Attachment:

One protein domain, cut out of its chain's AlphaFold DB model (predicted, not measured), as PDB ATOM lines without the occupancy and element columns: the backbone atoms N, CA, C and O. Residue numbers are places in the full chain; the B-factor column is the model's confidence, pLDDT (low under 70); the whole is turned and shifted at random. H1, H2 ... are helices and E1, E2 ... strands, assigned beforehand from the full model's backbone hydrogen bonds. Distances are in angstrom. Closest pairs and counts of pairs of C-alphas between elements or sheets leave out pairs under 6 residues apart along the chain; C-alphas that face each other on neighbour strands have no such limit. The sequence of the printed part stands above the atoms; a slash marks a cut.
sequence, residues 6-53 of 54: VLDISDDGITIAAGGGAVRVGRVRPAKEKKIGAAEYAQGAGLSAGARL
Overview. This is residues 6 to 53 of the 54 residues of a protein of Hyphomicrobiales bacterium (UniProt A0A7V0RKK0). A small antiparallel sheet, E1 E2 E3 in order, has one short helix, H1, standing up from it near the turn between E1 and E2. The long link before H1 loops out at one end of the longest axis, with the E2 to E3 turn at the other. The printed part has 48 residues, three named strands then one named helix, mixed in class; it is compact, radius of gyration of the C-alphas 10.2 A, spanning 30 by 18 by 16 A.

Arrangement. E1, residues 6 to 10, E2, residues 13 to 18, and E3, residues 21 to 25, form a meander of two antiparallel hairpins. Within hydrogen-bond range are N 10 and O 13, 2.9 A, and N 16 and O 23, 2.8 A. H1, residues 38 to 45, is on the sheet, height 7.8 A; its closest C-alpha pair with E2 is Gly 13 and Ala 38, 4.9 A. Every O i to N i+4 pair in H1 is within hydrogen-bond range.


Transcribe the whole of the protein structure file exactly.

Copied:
One protein domain, cut out of its chain's AlphaFold DB model (predicted, not measured), as PDB ATOM lines without the occupancy and element columns: the backbone atoms N, CA, C and O. Residue numbers are places in the full chain; the B-factor column is the model's confidence, pLDDT (low under 70); the whole is turned and shifted at random. H1, H2 ... are helices and E1, E2 ... strands, assigned beforehand from the full model's backbone hydrogen bonds. Distances are in angstrom. Closest pairs and counts of pairs of C-alphas between elements or sheets leave out pairs under 6 residues apart along the chain; C-alphas that face each other on neighbour strands have no such limit. The sequence of the printed part stands above the atoms; a slash marks a cut.
sequence, residues 6-53 of 54: VLDISDDGITIAAGGGAVRVGRVRPAKEKKIGAAEYAQGAGLSAGARL
Overview. This is residues 6 to 53 of the 54 residues of a protein of Hyphomicrobiales bacterium (UniProt A0A7V0RKK0). A small antiparallel sheet, E1 E2 E3 in order, has one short helix, H1, standing up from it near the turn between E1 and E2. The long link before H1 loops out at one end of the longest axis, with the E2 to E3 turn at the other. The printed part has 48 residues, three named strands then one named helix, mixed in class; it is compact, radius of gyration of the C-alphas 10.2 A, spanning 30 by 18 by 16 A.

Arrangement. E1, residues 6 to 10, E2, residues 13 to 18, and E3, residues 21 to 25, form a meander of two antiparallel hairpins. Within hydrogen-bond range are N 10 and O 13, 2.9 A, and N 16 and O 23, 2.8 A. H1, residues 38 to 45, is on the sheet, height 7.8 A; its closest C-alpha pair with E2 is Gly 13 and Ala 38, 4.9 A. Every O i to N i+4 pair in H1 is within hydrogen-bond range.